That's why the key to great hifi is component matching. Three different high-end DACs or CD players, in which different choices were made by their designers, will sound three different ways. They will not all sound the same, and one will not be 'best.' Surely they will all be quite transparent but their analogue side will have a tonal character which - combined with the tonal character of the rest of your system - will almost certainly make for significant differences in how you perceive the final sound. This is certainly true of any other hifi source; any claim that DACs are somehow different is illogical, and people ought to know better.
Living Room: Mac Mini, Oppo BDP95EU disc player, Benchmark DAC1, Balanced Audio Technology VK-50 SE preamp, McIntosh MC150 power amp, DIY 22 litre standmounts based on Scan-Speak 18W/8542, DIY subwoofer based on 15" Dayton Reference HF and a Hypex DS4.0 amp.
Office: A bunch of computers, Cambridge DACMagic, Naim Nait 5, DIY 11L standmounts based on Scan-Speak 15W/8530K00
On hand, testing, or selling: Pathos Logos, ProAc Response D18, B&W PV1D subwoofer, Tripath 2020-based 'Class T' amp, Single-driver speakers based on Fostex FE103EN, PMC DB1i, Boston A25
Recently sold: KEF Q300 speakers, AudioEngine D1 DAC, Mini TL speakers based on Seas W15LY001
2. Coaxial connection (a simple RCA cable)
3. No, but they can be switched between 115 and 240v by turning around the fuse holder - it's easy and explained in the manual
SpursGator - great post! Really enjoyed reading it - finally, a post that made sense to me. Good stuff.
This is just silly.
It has been possible for a long time* to insert an ADC > DAC into an analogue loop and it make no difference to the sound. There are documented blind listening tests where this has been done.
*The earliest I've seen an audibly transparent digital loop (ADC and then into a DAC) inserted into an analogue playback system is 1984.
You miss the point entirely. Just because it is technically possible to prove this in a double-blind test does not mean that every DAC above a certain level sounds the same, especially when it is connected to an abnormally high-resolution amp and speakers.
Look, I am wiling to concede that there are many things I value in hifi that if you isolated them and put me in a double-blind test, I probably would fail. But beware of the myth of the fairness of the double-blind test. There are differences that such a test does not reveal - for example, there may be minor distortion that is hidden by the greater distortion present in many power amps. But hooking it up to an amp with a lower noise floor may reveal differences. Or perhaps both A and B sound identical to every listener in the test, but keep both systems for a week and you might discover that one is quite fatiguing to listen to after an hour or so, but the other you can listen to all night. In both of these examples, the amp used for the test, and the duration of the test, respectively, have a far greater influence on the outcome of the test that what you think we're testing for does.
Speaker builders have a similar argument about capacitor quality in crossovers. Some people think you can't hear the difference, some people know that you can. If someone asked me what I thought, I would say that it depends on the quality of your source and amplification.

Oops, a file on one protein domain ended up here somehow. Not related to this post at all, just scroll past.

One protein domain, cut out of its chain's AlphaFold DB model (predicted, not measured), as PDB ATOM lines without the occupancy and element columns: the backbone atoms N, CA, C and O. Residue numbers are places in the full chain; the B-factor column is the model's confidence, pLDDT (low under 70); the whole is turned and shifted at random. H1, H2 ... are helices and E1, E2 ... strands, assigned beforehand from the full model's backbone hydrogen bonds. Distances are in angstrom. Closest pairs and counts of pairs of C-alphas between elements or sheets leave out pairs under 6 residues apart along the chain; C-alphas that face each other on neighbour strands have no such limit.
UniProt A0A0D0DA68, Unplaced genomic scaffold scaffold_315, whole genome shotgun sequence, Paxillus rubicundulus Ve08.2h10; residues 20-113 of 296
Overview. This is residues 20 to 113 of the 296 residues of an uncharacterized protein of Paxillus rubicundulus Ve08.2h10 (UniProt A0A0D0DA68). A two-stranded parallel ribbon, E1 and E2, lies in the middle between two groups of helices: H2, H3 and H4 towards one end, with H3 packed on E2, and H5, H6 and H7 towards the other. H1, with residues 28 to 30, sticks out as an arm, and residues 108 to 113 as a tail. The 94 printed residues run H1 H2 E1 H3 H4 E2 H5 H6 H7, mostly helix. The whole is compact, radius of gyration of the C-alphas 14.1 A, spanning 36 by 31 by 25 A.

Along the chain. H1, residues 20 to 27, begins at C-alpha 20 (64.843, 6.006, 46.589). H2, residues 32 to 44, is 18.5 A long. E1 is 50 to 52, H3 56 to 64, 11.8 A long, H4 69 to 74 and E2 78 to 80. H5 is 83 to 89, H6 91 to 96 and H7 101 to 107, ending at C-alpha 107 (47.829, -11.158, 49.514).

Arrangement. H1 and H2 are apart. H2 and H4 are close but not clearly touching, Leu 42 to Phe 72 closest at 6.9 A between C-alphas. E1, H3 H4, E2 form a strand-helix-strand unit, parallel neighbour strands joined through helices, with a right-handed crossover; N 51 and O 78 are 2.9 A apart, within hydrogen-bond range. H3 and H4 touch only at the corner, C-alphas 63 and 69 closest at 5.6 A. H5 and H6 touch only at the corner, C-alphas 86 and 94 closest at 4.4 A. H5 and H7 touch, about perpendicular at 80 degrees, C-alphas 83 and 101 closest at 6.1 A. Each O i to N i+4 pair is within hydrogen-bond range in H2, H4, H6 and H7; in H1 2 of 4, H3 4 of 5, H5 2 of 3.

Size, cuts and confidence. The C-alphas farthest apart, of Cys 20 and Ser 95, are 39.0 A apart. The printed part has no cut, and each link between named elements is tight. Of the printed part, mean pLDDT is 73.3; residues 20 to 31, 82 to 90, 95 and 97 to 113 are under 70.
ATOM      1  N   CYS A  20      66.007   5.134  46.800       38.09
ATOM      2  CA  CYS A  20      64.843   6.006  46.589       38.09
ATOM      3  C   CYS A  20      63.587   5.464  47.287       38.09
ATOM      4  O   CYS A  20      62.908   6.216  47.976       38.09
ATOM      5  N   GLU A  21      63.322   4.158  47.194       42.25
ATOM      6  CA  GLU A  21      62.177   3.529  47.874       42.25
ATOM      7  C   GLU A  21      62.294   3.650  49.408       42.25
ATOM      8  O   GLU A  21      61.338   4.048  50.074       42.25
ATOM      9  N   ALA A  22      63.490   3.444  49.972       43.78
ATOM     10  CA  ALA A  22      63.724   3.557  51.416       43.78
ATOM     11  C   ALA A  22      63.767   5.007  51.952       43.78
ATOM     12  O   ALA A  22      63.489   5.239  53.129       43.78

But more to the point: all of these quality elements might be inaudible if you isolate them for an A v B test. The speaker cables, the DAC's output stage, the brand of tubes, the capacitors in the speakers, impendence correction in the amp, power supply isolation, etc. - I'd be hard pressed to tell the difference on an A/B test with any of them alone.
But I am not hard-pressed at all to tell you that the key to great sound is paying attention to ALL of it. Maybe one of these elements doesn't make a huge difference, but attention to all of them, collectively, is the difference between high-end and average. You can pay almost any price for a 100-watt amp - the difference in price and quality is all in the details.
I think the restaurant analogy is valid - cooking is a similar fusion of science and human sensation. Could Michelin reviewers tell the difference between two identical main courses, in which one used a few tablespoons of fine wine as a sauce ingredient, and another used plonk? If there were no other differences I am thinking probably not. Or maybe the 'golden tongue' Michelin reviewers would say they could taste it, and some would scoff and them and that whole snobby culture. Well, maybe they taste it, or maybe they don't, but I do know that a restaurant that uses fine quality ingredients across the board, and pays attention to every detail, cooks one level of food, and other restaurants, who maybe start with the same cut of meat but are not as obsessive about the details (because they just know it's a waste, in a double-blind who could tell?) - they cook at another, less star-annointed level. Because at that point, the end result, EVERYONE can tell the difference.
It is certainly a valid debate as to how much of a difference each element makes relative to the others. I happen to think that the source is very important, and in an all-digital system such as mine, the DAC is the source and whatever it is outputting is going straight into my amplifier. But that is open to debate - would I benefit more from upgrading the amp or upgrading the DAC? But anyone who tells you that a certain element doesn't matter at all - careful of them. If there is an analog signal running though it, it matters. If you lavish the finest attention on your entire signal path, your system will sound better, just as when you cook with the finest ingredients, the dish will taste better. It is really quite obvious.
© 2013 Haymarket Publishing